Along with the debt proceeds from the 2019 bond issue, Hopkins said the projects are funded through existing capital reserves, investments from third parties, fundraising and earnings on funds held by the series 2019 bond trustee.

Some council members were concerned that two weeks is not enough time to review the data and project plan before voting on the bond issue. Alison Petrone, Ward 3 council member, said she found Norman Regional's presentation interesting, but feels like she has more questions than answers.

"I don't see that there's any way anyone on council could consider themselves adequately informed to make a quarter of a billion dollar decision in two weeks, when we haven't received the data yet to be support the ask by the hospital," Petrone said.

Kate Bierman, Ward 1 council member, said it seems like the start to a promising plan, but the two-week deadline surprised her because she feels like there wasn't enough information presented. A quarter of a billion dollars is a lot to vote on with only a few slides to use as the council's supporting information, she said.

Stephen Tyler Holman, Ward 7 council member, said he's not as concerned about the timeline since there is no financial obligation or liability on the cities part. He said if the administration thinks this is the right thing to do, then he doesn't have any apprehension.

"I feel like we have the information we need to make a decision and they have a well thought out plan," Clark said. "I appreciate the rest of council wanting to be thoughtful about a very big decision, but I think [Norman Regional] have shown they are financially able to handle this kind of commitment."

Paul Arcaroli, Norman resident who attended Tuesday's meeting, said he's concerned about Norman Regional's plans for the hospital, because it sounds like they are over-extending themselves. He added it seems like all of the information was presented to the council in a short timeline, and as a concerned resident he said he wants to see the supporting data for the claims the hospital administrators made Tuesday.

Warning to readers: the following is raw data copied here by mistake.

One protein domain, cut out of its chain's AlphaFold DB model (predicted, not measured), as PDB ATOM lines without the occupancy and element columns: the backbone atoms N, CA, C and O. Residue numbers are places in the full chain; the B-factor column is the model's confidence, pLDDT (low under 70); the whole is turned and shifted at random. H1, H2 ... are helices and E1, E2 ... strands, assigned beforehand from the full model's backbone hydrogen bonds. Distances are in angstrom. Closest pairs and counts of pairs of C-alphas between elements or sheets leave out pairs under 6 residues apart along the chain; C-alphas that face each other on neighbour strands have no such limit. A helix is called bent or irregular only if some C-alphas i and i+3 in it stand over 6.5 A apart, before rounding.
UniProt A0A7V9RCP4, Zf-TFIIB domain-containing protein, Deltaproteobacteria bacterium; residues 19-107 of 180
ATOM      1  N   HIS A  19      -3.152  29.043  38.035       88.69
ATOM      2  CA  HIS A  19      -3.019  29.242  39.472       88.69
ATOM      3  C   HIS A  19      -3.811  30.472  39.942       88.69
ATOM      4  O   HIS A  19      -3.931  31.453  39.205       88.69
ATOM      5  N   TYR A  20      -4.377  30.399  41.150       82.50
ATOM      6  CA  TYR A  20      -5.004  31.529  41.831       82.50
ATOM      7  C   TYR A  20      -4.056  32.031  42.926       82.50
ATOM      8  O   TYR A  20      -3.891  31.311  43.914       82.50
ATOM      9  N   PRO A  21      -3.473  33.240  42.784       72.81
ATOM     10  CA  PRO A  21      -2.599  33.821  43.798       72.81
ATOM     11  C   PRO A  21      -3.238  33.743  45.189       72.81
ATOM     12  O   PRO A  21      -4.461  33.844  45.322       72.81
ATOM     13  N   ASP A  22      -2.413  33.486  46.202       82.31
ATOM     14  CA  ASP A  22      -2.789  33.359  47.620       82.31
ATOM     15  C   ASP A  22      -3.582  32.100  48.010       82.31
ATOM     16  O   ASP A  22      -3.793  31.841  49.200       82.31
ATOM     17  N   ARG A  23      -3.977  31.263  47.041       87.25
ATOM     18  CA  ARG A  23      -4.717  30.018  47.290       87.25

Norman Regional partnered with Navigant as a third-party consultant to lead them in the plan recommendations and data. Splitt said Navigant recommended they build the new facility in east Norman and consolidate their services and expand the HealthPlex location, to transform services and to transform that campus.

Splitt said Norman Regional is still unsure of what will become of the Porter campus, but they have options. He said they could reuse, repurpose or redevelop.

Sereta Wilson, Ward 5 council member, during Tuesday' meeting expressed concern of the timing of the project because she doesn't want the east side of Norman and their health care needs to be isolated. There should not be a break in service for the east side of Norman, Splitt said, as of right now the HealthPlex project and Eastside Norman project would happen simultaneously.

"One thing for certain is we are not abandoning in any way shape or form the patients and residents of east Norman," Splitt said. "We are investing heavily in services on the east side of town, making greater nodes of connectivity where they work and play, and it will be apart of the Cleveland County Healthy Living Block."